The science behind intermittent fasting.

So I’ve told you about intermittent fasting, I’ve told you all about what it means and on today’s post I’m going to be giving you guys a quick run through on what SCIENCE says about intermittent fasting, how it works and more importantly why it benefits us.

So, intermittent fasting mostly follows the 16:8 periods. That is 16 hours of fasting and an 8 hour eating window. If you don’t know what that means, you can read all about it on my previous blog post by clicking here.

When a person intermittently fasts, they often eat within the 8 hour block leaving them with the 16 hours of eating (this is just generally the most common type of intermittent fasting – some may do shorter or longer periods). This sets them apart from people who do not intermittently fast because after around 10-12 hours, the following changes take place in our body;

  1. When you eat you usually store energy in the form of glycogen in your liver, however after 10-12 hours of fasting, your glycogen levels will be extremely low. In most cases this will mean you will not only start feeling hungry but also angry a term many of us know nowadays as HANGRY, but more importantly…
  2. With little glycogen left, fat cells in your body release fat into the bloodstream. The fat that has been released make it’s way to the liver to be converted into energy for use by the body and even more importantly for continuing healthy functioning of the brain, therefore, you are LITERALLY burning fat for energy.
  3. Blood samples show people who fasted between 12-24 had a 60% increase in energy from fat. With the biggest increase after 18 hours.
  4. This is the biggest benefit of intermittent fasting aside from exclusively fat loss, better cardiovascular health and lowered appetite. It is the benefit of KETOSIS.
  5. The process of burning fat for energy releases chemicals called KETONES.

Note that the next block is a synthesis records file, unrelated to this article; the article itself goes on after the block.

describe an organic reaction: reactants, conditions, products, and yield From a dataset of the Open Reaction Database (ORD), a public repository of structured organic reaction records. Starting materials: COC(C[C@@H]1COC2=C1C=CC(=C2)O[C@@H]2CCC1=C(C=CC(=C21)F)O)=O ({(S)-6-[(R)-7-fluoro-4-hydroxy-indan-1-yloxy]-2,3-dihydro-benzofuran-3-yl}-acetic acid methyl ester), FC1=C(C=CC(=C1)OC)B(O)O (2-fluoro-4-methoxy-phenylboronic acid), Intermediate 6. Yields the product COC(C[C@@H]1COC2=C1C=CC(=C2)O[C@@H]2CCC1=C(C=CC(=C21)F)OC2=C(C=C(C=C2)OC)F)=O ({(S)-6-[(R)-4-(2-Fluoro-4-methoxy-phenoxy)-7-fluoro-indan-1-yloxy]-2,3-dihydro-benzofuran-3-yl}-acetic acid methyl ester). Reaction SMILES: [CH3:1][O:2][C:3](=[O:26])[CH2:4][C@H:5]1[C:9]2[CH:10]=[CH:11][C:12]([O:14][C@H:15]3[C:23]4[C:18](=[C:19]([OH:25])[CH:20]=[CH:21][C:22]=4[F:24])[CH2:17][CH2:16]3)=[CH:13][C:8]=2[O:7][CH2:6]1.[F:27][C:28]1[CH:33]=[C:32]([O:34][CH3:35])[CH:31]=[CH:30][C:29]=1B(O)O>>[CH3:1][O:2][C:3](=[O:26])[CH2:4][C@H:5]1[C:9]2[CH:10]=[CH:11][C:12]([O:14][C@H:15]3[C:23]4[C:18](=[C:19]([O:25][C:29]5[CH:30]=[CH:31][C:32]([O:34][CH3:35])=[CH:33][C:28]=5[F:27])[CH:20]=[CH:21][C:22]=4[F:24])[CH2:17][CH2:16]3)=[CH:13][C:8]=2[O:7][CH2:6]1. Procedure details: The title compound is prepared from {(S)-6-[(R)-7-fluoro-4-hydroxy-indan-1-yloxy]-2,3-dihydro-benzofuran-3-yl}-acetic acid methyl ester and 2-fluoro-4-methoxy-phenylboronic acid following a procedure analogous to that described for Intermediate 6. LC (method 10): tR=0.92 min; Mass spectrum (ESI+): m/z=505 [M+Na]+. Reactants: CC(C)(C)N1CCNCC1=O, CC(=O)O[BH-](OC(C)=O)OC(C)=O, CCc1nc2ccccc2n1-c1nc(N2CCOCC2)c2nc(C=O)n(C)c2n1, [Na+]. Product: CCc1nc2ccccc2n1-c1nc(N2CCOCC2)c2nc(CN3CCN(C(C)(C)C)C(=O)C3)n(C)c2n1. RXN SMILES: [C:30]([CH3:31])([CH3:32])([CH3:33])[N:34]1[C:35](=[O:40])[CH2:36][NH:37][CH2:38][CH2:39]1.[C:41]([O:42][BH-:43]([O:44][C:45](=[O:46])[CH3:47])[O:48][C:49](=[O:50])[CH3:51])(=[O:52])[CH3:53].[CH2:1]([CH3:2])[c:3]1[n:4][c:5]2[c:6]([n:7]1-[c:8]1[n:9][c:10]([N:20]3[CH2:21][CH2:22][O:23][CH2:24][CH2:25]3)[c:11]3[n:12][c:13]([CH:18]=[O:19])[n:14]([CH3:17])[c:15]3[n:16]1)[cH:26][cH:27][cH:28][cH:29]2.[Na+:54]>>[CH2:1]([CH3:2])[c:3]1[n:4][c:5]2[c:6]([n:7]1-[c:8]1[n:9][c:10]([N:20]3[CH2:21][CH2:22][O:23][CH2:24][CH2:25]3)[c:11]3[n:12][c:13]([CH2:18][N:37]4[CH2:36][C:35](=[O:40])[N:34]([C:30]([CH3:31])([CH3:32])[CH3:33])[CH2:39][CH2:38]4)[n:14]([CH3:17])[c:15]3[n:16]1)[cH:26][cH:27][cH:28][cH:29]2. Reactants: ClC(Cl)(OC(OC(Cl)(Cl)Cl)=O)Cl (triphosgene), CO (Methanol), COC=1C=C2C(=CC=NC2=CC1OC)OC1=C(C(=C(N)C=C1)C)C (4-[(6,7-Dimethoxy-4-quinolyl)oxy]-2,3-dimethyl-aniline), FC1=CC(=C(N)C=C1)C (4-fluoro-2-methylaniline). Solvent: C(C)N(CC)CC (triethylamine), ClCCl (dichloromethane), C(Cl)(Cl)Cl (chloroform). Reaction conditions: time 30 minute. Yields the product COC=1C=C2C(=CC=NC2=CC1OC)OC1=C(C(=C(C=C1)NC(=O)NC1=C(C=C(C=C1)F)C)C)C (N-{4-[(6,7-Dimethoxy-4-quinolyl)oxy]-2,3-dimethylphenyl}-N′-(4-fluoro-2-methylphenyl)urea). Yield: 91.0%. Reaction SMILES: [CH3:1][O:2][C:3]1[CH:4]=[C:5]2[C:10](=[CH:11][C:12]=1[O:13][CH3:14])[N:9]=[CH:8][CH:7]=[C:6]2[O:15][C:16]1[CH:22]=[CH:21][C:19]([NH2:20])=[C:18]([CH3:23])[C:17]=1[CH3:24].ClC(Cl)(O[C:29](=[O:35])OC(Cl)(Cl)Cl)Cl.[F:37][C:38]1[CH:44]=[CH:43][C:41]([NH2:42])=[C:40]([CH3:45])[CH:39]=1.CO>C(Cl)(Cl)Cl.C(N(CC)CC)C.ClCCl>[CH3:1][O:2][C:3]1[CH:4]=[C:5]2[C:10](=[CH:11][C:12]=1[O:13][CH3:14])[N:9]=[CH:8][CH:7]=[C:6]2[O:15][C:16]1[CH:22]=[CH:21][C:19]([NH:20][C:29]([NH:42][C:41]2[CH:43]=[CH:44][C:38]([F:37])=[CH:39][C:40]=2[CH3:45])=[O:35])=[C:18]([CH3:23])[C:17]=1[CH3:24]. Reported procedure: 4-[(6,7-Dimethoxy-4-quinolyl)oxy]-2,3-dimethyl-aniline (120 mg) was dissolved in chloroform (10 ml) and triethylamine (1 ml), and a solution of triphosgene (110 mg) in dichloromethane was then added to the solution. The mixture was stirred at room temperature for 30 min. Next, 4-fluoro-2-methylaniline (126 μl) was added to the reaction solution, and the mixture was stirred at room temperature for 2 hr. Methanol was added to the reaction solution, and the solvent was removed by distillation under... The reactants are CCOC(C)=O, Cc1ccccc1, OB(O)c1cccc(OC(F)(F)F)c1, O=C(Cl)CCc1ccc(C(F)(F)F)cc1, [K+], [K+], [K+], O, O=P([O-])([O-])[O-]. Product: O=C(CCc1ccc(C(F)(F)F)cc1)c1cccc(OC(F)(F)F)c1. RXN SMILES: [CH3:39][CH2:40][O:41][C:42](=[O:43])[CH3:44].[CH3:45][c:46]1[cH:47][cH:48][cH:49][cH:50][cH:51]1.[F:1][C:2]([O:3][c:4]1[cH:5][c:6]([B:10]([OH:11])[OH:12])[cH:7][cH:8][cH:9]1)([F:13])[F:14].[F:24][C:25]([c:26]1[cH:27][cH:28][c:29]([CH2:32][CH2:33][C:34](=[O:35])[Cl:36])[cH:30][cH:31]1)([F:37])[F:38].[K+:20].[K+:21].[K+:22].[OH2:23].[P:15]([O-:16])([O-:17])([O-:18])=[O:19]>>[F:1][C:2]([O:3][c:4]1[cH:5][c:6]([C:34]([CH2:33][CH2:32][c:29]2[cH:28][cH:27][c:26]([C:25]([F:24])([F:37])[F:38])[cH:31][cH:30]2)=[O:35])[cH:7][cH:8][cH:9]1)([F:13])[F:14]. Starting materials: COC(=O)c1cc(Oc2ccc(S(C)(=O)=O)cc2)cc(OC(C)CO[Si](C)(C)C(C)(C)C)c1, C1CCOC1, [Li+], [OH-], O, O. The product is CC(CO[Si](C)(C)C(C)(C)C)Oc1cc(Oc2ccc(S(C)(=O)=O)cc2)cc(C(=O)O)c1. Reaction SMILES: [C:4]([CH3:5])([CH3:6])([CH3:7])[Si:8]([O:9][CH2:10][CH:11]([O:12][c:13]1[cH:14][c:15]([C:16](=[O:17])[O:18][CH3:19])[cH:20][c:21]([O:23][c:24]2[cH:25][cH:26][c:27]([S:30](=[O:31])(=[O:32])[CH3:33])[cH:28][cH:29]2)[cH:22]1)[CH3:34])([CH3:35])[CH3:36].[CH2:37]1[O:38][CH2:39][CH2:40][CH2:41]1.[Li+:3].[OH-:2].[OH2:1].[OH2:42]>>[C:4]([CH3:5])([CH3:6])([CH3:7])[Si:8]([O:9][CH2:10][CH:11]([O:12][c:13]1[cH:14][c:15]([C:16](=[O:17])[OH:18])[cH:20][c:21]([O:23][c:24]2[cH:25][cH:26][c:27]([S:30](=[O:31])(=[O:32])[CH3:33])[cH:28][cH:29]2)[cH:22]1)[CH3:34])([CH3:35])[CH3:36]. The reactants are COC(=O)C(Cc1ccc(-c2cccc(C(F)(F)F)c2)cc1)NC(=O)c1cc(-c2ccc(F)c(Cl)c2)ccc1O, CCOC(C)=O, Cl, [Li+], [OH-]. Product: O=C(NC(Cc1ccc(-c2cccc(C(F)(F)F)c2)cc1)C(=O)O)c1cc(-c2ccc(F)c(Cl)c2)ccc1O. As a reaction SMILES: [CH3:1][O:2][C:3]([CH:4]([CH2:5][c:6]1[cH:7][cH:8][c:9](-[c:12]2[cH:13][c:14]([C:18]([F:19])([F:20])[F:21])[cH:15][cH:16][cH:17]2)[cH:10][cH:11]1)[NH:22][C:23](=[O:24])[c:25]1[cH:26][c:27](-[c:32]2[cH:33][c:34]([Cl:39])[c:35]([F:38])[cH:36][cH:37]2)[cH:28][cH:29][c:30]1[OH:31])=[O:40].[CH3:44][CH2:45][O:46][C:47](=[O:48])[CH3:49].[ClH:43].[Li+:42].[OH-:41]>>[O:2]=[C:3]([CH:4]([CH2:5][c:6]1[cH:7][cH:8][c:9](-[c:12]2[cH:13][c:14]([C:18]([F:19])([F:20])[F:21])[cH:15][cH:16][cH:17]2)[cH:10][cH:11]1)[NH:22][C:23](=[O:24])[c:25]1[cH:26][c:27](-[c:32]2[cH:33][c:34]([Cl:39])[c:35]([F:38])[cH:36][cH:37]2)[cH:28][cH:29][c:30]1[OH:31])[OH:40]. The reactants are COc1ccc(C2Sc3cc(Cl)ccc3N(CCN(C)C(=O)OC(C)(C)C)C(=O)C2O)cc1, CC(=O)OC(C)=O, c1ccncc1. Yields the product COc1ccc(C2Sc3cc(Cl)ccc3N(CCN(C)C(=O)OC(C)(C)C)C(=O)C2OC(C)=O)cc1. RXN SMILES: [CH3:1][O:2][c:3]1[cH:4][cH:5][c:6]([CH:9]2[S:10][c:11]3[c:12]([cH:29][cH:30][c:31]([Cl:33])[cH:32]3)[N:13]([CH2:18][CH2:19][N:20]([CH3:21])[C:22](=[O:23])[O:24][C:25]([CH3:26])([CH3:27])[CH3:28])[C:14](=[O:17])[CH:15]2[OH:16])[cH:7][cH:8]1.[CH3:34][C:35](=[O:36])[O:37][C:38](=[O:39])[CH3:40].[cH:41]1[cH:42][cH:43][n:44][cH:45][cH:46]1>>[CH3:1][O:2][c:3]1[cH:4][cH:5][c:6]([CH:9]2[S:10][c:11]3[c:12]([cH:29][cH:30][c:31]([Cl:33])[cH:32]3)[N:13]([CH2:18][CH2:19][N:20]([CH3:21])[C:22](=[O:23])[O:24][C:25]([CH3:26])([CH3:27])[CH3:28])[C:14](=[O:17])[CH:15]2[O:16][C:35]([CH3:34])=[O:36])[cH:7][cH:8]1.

6. In the brain ketones trigger the release of an important molecule called BDNF.
  7. BDNF is responsible for helping build and strengthen neurones and neural connections in areas of the brain responsible for learning and memory.

So in a recap, intermittent fasting puts our body in ketosis, which benefits us in all kinds of numerous ways, moreover, you’ll find that although people start intermittent fasting as a method of weight loss, many adapt it as part of a lifestyle, due to the 101 other benefits of ketosis (I mean who doesn’t want to be smarter?!).

I have thoroughly studied ketosis from every angle and I will expand on the blog all about this process and why us humans were made for this practise. Why we have been using ketosis to survive for years and why it benefits us nowadays from helping to treat dementia patients to treating epilepsy in children to treating every day eczema. From tomorrow I am planning on starting my own intermittent fasts and recording them down not only on the blog over here for you but also in VLOG form over on the tube. If there’s anything specific you’d like to ask me about intermittent fasting, ketosis, or things you’d like me to note down, please drop me a comment and let me know. I can’t wait to start this and see from a personal view how it may positively and negatively affect day to day life.

Hoping for the best, until then, see you next time on the blog!

O X O X 

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What is intermittent fasting?

You’ve heard about intermittent fasting and if you’re an old and loyal reader on the blog then you’ve also heard that I’m stepping into the world of intermittent fasting. I keep using this term but you keep asking yourself, ‘What exactly does intermittent fasting mean?’